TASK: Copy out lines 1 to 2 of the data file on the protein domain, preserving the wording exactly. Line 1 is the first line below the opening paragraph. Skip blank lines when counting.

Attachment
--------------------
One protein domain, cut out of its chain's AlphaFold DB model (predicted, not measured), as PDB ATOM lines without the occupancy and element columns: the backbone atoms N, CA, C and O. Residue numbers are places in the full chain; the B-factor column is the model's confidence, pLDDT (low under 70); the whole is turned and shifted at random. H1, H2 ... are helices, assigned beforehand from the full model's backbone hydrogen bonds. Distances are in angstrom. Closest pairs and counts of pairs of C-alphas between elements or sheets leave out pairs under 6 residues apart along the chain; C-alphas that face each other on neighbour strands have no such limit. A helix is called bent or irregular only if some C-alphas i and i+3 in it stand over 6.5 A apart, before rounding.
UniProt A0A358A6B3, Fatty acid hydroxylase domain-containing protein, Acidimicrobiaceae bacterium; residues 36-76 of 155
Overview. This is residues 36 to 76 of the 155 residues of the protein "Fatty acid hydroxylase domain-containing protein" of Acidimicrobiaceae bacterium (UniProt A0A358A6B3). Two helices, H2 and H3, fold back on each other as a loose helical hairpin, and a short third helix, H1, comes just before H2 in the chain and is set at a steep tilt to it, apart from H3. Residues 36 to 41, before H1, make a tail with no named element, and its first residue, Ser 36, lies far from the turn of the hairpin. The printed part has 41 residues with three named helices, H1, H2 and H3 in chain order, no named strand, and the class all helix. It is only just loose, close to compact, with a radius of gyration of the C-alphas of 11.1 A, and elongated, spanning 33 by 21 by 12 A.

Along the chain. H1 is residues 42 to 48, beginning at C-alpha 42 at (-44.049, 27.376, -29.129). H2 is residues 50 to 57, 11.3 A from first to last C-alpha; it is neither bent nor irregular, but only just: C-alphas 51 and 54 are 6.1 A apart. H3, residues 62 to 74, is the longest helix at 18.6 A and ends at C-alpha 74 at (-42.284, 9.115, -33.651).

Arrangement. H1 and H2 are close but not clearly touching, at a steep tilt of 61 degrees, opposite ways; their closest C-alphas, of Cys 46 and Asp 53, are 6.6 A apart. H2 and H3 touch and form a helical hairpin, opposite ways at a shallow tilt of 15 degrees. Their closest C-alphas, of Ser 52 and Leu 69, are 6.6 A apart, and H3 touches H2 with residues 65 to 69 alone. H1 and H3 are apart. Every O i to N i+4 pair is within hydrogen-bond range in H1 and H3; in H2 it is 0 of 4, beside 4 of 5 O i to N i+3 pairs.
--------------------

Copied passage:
UniProt A0A358A6B3, Fatty acid hydroxylase domain-containing protein, Acidimicrobiaceae bacterium; residues 36-76 of 155
Overview. This is residues 36 to 76 of the 155 residues of the protein "Fatty acid hydroxylase domain-containing protein" of Acidimicrobiaceae bacterium (UniProt A0A358A6B3). Two helices, H2 and H3, fold back on each other as a loose helical hairpin, and a short third helix, H1, comes just before H2 in the chain and is set at a steep tilt to it, apart from H3. Residues 36 to 41, before H1, make a tail with no named element, and its first residue, Ser 36, lies far from the turn of the hairpin. The printed part has 41 residues with three named helices, H1, H2 and H3 in chain order, no named strand, and the class all helix. It is only just loose, close to compact, with a radius of gyration of the C-alphas of 11.1 A, and elongated, spanning 33 by 21 by 12 A.